Who Will Win: Jessica Chastain (“The Eyes of Tammy Faye”)

ACTRESS IN A
SUPPORTING ROLE

Jessie Buckley (“The Lost Daughter”)

Ariana DeBose (“West Side Story”)

Judi Dench (“Belfast”)

Kirsten Dunst (“The Power of the Dog”)

Aunjanue Ellis (“King Richard”)

For some, this one seems like a foregone conclusion.

The momentum is clearly behind DeBose, who will make history on a number of fronts if she wins. Principally, she would win for the exact same role that won the Oscar for Rita Moreno – the first Latina actress to ever win an Academy Award – in the original film version of “West Side Story”.

DeBose does a fine job. But there are some other standouts in this category.

Buckley has a Lead Actress performance playing the younger version of the character Olivia Coleman plays in her Oscar-nominated turn in “The Lost Daughter”.

But from the moment I saw it, it’s Ellis’ performance in “King Richard” that stood out most for me. This is the classic definition of a supporting role, delivering the powerhouse turning point in the film, just at the right time. Ellis is so good she almost steals the picture from star Will Smith.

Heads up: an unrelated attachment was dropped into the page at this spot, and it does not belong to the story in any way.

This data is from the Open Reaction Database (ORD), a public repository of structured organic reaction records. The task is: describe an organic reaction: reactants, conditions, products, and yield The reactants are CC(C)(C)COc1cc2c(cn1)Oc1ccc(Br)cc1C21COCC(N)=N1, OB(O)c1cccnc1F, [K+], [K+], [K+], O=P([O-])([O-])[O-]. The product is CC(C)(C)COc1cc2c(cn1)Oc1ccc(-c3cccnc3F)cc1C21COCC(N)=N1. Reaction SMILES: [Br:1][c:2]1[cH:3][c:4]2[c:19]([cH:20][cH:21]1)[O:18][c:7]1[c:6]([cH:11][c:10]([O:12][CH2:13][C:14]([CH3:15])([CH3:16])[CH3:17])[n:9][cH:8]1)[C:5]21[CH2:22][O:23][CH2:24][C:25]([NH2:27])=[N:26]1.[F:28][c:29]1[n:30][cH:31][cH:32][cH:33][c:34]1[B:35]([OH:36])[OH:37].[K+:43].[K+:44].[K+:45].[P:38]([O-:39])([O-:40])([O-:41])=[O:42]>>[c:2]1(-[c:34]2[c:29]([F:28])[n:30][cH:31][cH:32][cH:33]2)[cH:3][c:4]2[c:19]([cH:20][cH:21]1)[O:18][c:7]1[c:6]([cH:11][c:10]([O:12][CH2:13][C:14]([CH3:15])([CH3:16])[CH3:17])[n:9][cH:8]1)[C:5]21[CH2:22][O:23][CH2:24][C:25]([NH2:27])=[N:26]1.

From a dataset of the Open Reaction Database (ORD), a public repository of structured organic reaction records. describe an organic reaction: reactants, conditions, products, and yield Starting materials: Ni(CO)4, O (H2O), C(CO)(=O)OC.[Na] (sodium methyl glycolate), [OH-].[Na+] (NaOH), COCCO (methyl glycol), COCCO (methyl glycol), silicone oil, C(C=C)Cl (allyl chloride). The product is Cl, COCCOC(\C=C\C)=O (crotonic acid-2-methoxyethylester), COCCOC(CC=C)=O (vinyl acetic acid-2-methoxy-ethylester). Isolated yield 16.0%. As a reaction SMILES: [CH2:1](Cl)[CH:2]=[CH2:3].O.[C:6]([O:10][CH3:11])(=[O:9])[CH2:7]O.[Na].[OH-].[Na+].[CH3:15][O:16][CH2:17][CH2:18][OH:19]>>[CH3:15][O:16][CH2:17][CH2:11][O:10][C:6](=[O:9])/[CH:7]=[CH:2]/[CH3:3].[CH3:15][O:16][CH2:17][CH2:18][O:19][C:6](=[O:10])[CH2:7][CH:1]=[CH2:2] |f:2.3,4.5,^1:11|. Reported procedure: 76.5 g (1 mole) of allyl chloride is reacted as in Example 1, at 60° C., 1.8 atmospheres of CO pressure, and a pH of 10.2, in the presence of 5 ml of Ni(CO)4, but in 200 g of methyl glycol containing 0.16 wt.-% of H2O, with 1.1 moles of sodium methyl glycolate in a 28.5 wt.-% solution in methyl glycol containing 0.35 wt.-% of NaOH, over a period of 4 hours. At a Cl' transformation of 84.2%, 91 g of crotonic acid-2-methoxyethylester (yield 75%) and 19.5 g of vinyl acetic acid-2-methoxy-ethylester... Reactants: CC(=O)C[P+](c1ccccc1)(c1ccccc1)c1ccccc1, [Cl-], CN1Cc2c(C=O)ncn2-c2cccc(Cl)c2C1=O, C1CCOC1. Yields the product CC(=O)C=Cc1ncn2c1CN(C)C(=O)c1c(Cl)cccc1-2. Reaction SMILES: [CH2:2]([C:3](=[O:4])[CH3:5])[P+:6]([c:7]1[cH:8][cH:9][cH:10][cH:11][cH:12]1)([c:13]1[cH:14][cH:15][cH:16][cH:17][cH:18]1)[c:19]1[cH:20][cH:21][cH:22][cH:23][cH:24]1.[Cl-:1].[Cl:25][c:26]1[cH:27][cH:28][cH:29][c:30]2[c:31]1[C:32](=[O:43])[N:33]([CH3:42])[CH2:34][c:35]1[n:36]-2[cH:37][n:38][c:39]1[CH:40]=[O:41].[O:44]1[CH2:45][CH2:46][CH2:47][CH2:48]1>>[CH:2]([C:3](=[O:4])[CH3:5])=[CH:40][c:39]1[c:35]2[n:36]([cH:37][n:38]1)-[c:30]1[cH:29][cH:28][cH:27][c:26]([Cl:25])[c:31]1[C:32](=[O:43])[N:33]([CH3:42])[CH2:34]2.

My Personal Favorite: Aunjanue Ellis (“King Richard”)

Who Will Win: Ariana DeBose (“West Side Story”)

DIRECTOR

Kenneth Branagh (“Belfast”)

Ryusuke Hamaguchi (“Drive My Car”)

Paul Thomas Anderson (“Licorice Pizza”)

Jane Campion (“The Power of the Dog”)

Steven Spielberg (“West Side Story”)

Just like last year when Thomas Vinterberg’s inclusion here for his quirky Danish binge-drinking film made it all but assured that his “Another Round” would win the Oscar for Best International Feature Film (which it did), expect the same for Hamaguchi and the super long “Drive My Car”.